Landowner Rights & Trail User Responsibilities

The Waskahegan Trail is a unique resource that exists only because of the generosity of landowners. Before you set foot on the trail:

  1. Know the landowner rights and the trail user responsibilities.
  2. Check the trail conditions

North Coal Lake and Source of the Blackmud

Fifteen people came out on a sunny day to hike the section of trail that runs from the boat launch of north Coal Lake, past the “source of the Blackmud”, to the high point at the start of the Cloverlawn section.

The source of the Blackmud is the geological divide where water collected on the north side of it drains into Blackmud Creek and water on the south side drains into the Battle River. Eventually, both streams flow into the North Saskatchewan River…which flows into Hudson Bay.

Can you see the divide? We haven’t, but we do walk over it. Maybe it’s around one of the fence lines.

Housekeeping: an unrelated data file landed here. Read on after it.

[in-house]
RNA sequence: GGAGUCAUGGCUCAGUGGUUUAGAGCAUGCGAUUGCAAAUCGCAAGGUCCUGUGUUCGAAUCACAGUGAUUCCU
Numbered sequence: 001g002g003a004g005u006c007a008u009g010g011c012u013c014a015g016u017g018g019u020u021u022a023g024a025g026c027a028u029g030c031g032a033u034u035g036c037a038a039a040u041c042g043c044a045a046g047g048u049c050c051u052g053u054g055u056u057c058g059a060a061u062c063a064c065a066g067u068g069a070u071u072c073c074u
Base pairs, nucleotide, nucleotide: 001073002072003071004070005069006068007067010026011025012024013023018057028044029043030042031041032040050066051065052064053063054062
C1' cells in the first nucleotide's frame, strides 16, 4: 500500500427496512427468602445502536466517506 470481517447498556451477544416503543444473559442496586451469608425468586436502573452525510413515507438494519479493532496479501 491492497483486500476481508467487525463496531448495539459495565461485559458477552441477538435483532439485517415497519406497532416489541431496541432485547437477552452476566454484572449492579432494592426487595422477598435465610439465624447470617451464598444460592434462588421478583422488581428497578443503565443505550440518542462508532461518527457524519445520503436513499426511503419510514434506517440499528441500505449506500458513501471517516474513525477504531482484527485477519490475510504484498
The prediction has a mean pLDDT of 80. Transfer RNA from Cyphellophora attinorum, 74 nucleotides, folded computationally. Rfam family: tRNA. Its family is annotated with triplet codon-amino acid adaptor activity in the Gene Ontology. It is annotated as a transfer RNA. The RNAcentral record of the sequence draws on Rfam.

On the lake north of the boat launch, we saw many birds that look like black-headed gulls. Flowers on the trail included harebells, fleabane, penstemon, cinquefoil, coltsfoot, as well as wild roses, wild strawberries, and wild licorice.

Thanks to Lee for scouting and leading the hike and to trail maintenance for their fine work in clearing the trail. You can see all the photos on Flickr.

Where we’re going next.

Wanisan to Meadow Shelter Hike

Fifteen people came out in very fine weather to hike the Wanisan sections of the trail into the Blackfoot Recreation Area.

On the first part of the Wanisan section, we stopped at our Wanisan Stopover for a short break. Then it was on to the boardwalks that edge up against the beaver dams.

The elegant water calla was in bloom, but the flowers weren’t as remarkable as previous years. However the wild pea vine blossoms were large and abundant. Perhaps this is a reflection of the cool temperatures we’ve had until now.

Once we reached the park, we walked a loop starting and ending at Meadow Shelter. After lunch, we took a different path back to the gates and then the trail head. As we walked past the ponds, we watched the terns swooping back and forth above our heads.

Thanks to Johanna for leading the hike, to trail maintenance for maintaining the trail, and to the staff at Blackfoot Recreation Area for their attention and care of the park and its visitors. You can see all the photos on our Flickr album.

Where we’re going next.